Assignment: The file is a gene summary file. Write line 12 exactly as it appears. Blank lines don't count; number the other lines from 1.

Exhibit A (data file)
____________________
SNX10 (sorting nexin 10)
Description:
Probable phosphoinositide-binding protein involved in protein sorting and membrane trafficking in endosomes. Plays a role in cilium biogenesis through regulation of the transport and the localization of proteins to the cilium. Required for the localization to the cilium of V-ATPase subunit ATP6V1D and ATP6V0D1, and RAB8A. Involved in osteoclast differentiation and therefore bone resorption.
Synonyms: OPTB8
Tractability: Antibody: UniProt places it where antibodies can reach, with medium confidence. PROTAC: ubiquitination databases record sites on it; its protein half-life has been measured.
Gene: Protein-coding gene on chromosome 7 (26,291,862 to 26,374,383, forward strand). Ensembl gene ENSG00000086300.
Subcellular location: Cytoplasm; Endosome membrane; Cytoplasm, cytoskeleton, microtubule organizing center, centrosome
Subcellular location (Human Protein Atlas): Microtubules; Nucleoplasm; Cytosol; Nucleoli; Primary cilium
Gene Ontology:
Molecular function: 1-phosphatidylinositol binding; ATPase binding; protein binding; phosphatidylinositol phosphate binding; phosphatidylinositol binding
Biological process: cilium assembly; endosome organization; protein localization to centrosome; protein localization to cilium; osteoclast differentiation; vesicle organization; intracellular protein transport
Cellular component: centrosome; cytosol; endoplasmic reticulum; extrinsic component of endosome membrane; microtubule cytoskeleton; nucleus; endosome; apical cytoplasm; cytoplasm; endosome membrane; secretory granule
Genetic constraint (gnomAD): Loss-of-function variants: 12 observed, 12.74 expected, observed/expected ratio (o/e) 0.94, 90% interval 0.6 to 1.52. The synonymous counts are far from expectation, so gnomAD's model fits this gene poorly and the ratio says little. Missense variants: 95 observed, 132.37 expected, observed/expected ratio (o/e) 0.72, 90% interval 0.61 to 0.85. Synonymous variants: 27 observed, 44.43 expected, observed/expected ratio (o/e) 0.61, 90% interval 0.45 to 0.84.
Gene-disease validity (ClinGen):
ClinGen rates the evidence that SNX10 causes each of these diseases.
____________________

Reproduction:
Cellular component: centrosome; cytosol; endoplasmic reticulum; extrinsic component of endosome membrane; microtubule cytoskeleton; nucleus; endosome; apical cytoplasm; cytoplasm; endosome membrane; secretory granule